soon as the army forced the Plains Indians to the reservation, the
movers and shakers of the Texas
Hill Country focused their energy, their money and the power of
their imaginations on the problem of transportation. Now that the
Indian wars were over, the difficulty of moving passengers and freight
from point A to point B over miles of rough territory was the single
biggest obstacle to progress. No one who crossed the Hill
Country in the early 20th century took the subject lightly.
The railroad came to Kerrville
in 1887 and to Fredericksburg
in 1913, and while trains did a fair job hauling freight, the passenger
service was not all it was cracked up to be. Train travel was slow
and uncertain. There were frequent interruptions in service.
By 1920 travelers demanded more certainty and more flexibility than
trains could provide. It was the horseless carriage that would have
the greatest impact on Hill Country transportation.
Hal "Boss" Peterson
was one of the first businessmen in this part of Texas to recognize
the need for reliable passenger service. Boss and his brother Charlie
owned Peterson Garage and Auto Company in Kerrville.
After WWI a growing number
of Kerr County residents
wanted access to medical services and shops in San
Antonio, 65 miles away. Few people had cars back then, so Boss
Peterson bought 3 sedans and began transporting passengers to and
from the Alamo City. Demand grew, and in 1924 Boss and Charlie bought
5 buses, formed Kerrville Bus Company (KBC) and began the first scheduled
bus service in the Hill Country.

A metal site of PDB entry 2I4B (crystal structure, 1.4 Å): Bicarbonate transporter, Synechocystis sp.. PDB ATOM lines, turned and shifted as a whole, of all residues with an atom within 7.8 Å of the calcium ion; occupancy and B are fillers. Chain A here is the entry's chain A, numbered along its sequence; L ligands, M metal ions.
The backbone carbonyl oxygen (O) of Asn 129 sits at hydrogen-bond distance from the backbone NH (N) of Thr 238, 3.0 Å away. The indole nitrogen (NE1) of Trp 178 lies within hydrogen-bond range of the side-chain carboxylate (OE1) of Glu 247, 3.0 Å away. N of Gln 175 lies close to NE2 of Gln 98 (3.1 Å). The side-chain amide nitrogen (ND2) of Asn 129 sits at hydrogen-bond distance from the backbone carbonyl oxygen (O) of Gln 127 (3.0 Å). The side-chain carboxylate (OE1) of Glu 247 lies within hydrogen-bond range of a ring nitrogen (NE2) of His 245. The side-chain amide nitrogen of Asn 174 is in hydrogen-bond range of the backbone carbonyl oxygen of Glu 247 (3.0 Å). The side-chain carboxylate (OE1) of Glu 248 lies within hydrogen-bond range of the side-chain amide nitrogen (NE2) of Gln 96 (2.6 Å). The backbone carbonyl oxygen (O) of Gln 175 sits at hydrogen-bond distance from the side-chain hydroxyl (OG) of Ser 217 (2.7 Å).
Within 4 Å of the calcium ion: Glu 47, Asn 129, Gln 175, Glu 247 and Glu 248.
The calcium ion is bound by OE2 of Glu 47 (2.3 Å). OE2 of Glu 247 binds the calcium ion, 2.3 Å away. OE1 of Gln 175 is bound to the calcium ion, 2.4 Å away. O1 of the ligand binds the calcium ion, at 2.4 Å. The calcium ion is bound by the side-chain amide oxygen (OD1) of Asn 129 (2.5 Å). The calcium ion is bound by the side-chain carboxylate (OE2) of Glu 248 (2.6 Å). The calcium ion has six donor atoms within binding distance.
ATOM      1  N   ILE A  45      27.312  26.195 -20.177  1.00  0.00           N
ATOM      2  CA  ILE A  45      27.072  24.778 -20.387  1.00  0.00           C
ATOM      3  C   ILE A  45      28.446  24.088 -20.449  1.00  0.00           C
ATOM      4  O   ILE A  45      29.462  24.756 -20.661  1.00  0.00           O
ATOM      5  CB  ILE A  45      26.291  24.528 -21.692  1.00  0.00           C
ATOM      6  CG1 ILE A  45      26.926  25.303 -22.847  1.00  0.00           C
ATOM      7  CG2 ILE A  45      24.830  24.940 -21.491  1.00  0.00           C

on image to enlarge
Courtesy Hal and Charlie Peterson Foundation
| At that time
the road from Kerrville
to San Antonio was
paved for the first 8 miles out of Kerrville and the last 19 miles
into San Antonio. On a good day, Lord willing, a bus could cover the
distance in 2 and ½ hours. It was possible for Kerrville passengers
to travel to San Antonio by bus, see a doctor or do some shopping,
have lunch and be back in Kerrville the same day.
As time passed the company expended. By 1930 KBC buses stopped in
on the way to and from Junction
and points west. The Nimitz
Hotel was the Fredericksburg terminal. The hotel remodeled the
west wing of the ground floor to accommodate passengers and baggage.
A Fredericksburg passenger could now make easy connections to San
Antonio, Houston and Abilene.
That same year KBC purchased the Winn Bus Company operating between
Austin and Houston.
Financing was hard to find, so Boss Peterson got creative. He traded
an 1800 acre farm near Kerrville
for the company and equipment.
Then the Great Depression hit. The financial crisis crushed the economy,
but it also created opportunity. There were bargains everywhere. When
the profits of the 2 other Hill Country bus lines plummeted, Boss
and Charlie bought them out at bargain prices. Now the Petersons controlled
all bus service in the region.
Boss Peterson's practice was to use a bus for several years; then
sell it in Mexico. Schreiner Bank of Kerrville financed the sale of
old buses to Mexican companies even though the transactions were risky
because there was no way to collect if the companies didn't pay. But
the companies always paid. KBC and Schreiner Bank never lost a dime
on sales to Mexico.
When the Depression ended, KBC had little debt and a good route structure
and was positioned to churn out some spectacular profits. During WWII
the number of riders soared as thousands of soldiers traveled by bus
- often at government expense. Many KBC buses left the terminal with
double the number of passengers the buses were designed to carry.
The transportation industry changed fast after WWII.
KBC began using air-conditioned buses in 1948. In the early 50s the
company fleet included 37-passenger deck and a half buses with diesel
engines, restrooms, aqua mohair reclining seats and egg shell headrests.
By 1960 Kerrville Bus Company linked Abilene,
Spring and Fort
Stockton on the northwest with San
Antonio, Austin, Houston
on the southeast with connections, via Greyhound, to anywhere in the
continental United States.
Hal and Charlie Peterson: The Texas Peterson Brothers Who Risked a
Fortune for a Hill Country Foundation, by Vicki J. Audette and J.